It has been quite the journey for Lansing High senior swimmer Maddie Walker.
To say it is one born out of an epic, romantic pilgrimage lined with fruit and fans blowing cool air as the adoring masses wave you on would be a bit disingenuous.
No, for Walker, it has been a grind and a toll on her body that has been laid bare by injury that has dampened some of her past seasons.
“I know Maddie can overcome this injury she suffered just before the start of her sophomore year,” Lansing head girls’ coach David Bresser said. “She was coming off a great freshman season and now was faced with a significant setback. She always kept a positive attitude around her teammates. She slowly worked her way back into the pool and worked to get back to her normal self.
“At the beginning of her junior year, she still wasn't 100 percent but was giving max effort every time she came to practice. By the end of the season she was able to get three individual automatic state qualifying times, runner-up in two individual events at the Kaw Valley League and swim on two KVL champion relay teams. I continue to be impressed with her tenacity ... there are numerous times where she could've thrown in the towel to prepare herself but always put the needs of the team above herself.”
Now an elder on a strong Lions’ swim squad, Walker is back for one more dance in the pool. She hopes to make it the best one yet and gain some personal retribution for all of her pain and suffering.
“Sophomore year, I swam with a tear in my shoulder,” Walker said. “I had surgery in the summer of 2016 and was rehabbing last year. I got to the point where I was almost fully recovered for my junior year.
“It was hard mentally swimming before my surgery, but at the same time, it was good to know I was going to be healed. Rehabbing was definitely a struggle. I had some setbacks, but I think it made me a stronger athlete overall. I persevered through a lot of the pain and I’ve come back and I am 100 percent now. I am really excited for next season.”
Swimming while injured is no easy task despite some of the relative weightlessness. The reality is, a swimmer needs her shoulders and if one isn’t cooperating, it can become a serious trial.
“It was a sharp pain in my shoulder, constantly there,” Walker said. “When I am racing, I just put it out of my mind and didn’t let it affect me too much. It hurt a lot the next day and hurt more in practice. During meets I was able to push through it.”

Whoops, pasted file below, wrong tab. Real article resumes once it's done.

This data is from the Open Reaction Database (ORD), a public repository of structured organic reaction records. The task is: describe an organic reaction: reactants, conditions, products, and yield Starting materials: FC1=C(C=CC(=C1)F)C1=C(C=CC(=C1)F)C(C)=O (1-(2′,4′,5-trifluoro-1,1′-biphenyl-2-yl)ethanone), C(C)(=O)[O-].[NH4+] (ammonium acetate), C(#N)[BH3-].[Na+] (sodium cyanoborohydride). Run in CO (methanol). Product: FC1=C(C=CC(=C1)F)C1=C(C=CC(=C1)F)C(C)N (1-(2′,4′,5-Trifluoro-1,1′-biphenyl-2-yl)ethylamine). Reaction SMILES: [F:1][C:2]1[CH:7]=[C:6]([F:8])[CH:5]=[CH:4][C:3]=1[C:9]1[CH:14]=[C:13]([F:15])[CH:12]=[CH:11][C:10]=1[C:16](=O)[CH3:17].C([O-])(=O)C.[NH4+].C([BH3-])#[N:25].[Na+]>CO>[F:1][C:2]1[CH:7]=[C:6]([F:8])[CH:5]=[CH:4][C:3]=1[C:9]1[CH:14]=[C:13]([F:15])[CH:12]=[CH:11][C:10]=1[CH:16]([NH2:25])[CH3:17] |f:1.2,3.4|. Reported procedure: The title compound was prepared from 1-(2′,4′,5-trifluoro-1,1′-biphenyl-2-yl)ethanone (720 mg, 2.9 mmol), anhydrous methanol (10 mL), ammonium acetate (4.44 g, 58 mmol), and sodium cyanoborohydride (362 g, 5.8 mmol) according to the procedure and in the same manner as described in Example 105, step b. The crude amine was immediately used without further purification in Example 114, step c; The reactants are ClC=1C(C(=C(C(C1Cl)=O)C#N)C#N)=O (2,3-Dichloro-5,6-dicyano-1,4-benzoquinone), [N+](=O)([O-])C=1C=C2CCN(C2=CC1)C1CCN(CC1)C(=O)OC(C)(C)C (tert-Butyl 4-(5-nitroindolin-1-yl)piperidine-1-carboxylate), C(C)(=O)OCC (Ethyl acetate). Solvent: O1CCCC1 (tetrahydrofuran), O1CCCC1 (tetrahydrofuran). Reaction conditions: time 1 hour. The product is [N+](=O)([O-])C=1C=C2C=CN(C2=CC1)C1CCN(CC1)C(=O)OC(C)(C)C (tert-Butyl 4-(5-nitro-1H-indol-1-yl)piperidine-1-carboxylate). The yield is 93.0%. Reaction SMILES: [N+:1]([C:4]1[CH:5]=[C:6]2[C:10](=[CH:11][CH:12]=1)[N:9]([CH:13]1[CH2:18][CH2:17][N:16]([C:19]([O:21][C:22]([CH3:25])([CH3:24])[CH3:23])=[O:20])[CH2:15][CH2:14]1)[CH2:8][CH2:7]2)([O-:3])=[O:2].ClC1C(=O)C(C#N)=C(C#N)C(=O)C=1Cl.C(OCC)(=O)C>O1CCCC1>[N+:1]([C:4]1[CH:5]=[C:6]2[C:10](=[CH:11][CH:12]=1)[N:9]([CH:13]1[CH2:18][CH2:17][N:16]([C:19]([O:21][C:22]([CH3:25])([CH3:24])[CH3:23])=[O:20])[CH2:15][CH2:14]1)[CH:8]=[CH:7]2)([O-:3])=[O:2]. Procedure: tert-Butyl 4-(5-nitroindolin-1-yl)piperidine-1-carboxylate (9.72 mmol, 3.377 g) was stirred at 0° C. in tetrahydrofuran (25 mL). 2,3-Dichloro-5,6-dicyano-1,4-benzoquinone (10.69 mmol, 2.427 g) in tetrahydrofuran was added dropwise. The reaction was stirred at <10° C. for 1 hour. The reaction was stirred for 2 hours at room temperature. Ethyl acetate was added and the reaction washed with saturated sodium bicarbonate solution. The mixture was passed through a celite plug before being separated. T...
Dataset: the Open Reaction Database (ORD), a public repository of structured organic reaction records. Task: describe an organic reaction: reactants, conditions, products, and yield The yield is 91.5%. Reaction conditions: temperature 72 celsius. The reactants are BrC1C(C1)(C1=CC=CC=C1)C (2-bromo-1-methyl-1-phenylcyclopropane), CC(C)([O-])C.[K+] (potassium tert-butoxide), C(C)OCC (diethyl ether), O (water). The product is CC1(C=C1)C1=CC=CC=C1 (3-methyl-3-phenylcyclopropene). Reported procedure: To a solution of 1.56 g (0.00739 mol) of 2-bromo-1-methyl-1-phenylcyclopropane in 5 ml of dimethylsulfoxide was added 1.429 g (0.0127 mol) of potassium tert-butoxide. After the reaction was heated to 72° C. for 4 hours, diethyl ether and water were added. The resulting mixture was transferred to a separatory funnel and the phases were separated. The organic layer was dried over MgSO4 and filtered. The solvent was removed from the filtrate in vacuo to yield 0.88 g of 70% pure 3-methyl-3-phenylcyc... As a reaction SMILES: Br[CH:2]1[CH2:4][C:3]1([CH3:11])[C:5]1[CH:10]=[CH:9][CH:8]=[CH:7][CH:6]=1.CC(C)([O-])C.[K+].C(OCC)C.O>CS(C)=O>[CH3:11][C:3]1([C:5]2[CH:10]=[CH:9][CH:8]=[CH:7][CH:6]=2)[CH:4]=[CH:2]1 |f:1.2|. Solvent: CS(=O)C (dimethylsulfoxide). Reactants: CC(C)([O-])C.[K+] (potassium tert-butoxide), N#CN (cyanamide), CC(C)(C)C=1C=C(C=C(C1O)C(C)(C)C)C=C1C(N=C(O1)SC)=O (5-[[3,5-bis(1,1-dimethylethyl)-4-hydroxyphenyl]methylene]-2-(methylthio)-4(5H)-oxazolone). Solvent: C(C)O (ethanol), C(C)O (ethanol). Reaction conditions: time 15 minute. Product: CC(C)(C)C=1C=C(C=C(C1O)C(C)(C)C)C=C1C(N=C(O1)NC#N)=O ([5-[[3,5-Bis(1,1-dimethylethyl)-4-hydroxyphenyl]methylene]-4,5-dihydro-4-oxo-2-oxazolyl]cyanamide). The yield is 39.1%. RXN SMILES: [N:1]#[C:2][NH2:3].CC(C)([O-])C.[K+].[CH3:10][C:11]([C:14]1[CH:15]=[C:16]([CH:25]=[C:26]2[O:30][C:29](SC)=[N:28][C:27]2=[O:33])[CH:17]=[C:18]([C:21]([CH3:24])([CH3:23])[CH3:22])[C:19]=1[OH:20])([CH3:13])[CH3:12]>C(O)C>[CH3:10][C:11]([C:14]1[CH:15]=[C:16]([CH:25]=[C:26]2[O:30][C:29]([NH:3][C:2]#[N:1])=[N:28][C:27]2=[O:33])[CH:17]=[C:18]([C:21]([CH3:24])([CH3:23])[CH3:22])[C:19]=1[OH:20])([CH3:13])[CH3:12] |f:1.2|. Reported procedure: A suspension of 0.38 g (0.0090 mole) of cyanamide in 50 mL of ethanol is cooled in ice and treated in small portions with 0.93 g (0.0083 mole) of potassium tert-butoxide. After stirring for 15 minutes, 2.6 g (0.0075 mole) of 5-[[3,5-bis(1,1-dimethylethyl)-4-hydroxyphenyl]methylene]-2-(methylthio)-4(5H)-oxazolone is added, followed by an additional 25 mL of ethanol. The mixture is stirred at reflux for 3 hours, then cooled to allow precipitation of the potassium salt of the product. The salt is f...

Swimming with the injury wouldn’t do any more damage on top of what had already occurred, but Walker avoided the butterfly for obvious reasons and still competed in the other three disciplines – backstroke, freestyle and breaststroke.
“Coming back from my surgery, I started with breaststroke since it doesn’t take a lot of motion, then I moved to freestyle and backstroke,” Walker said. “I am honestly, still trying to work back into butterfly. That’s not 100 percent for me. I would love to get back into butterfly and do some IM events, especially since I haven’t done it in a while. But it takes time and I don’t want to push it.”
Walker’s determination was not clouded by worry that she would be letting her team down by not swimming. Instead, she found herself relying on her teammates’ support.
“They were all so supportive and we have a really solid team,” Walker said. “No, I didn’t feel the pressure to come back. We have other great swimmers and it’s a team effort and we all have to swim well together.”
She won’t fib though. The injury has led her to want her final season to be a memorable one.
“I think I am more driven now because I have had all that time where I haven’t been 100 percent and now I really want to get in the pool and get in the weight room to be as strong as I can,” Walker said. “I want to be better and be the fastest swimmer I can be.”
To aid in her recovery, she also has a few things to do to help pass time and decompress.
“My sports are my life. I also ride horses,” Walker said. “I also shoot and I run. So if I am not swimming, I am training for something else. I also hang out with my friends. I definitely watch Netflix. ‘Seinfeld’ is my guilty pleasure. It’s strange for a 17-year-old, but when I am feeling down, I watch ‘Seinfeld.’ I just finished ‘The Keepers.’ That was really good. I like real murder crime shows. I like documentaries.”